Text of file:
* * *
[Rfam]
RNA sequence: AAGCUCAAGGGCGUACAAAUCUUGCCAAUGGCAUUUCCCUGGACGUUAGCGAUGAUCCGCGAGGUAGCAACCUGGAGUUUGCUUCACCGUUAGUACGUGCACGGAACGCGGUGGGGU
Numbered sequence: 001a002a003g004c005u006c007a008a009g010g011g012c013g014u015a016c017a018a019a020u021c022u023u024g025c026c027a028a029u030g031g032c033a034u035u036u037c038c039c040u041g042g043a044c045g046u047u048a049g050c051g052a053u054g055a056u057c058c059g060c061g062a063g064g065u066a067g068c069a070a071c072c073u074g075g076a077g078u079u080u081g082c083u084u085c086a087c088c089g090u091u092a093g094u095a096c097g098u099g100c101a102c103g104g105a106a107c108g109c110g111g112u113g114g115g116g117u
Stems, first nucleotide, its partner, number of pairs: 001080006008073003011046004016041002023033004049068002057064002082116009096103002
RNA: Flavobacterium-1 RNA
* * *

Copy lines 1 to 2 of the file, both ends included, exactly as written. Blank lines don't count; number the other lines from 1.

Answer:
[Rfam]
RNA sequence: AAGCUCAAGGGCGUACAAAUCUUGCCAAUGGCAUUUCCCUGGACGUUAGCGAUGAUCCGCGAGGUAGCAACCUGGAGUUUGCUUCACCGUUAGUACGUGCACGGAACGCGGUGGGGU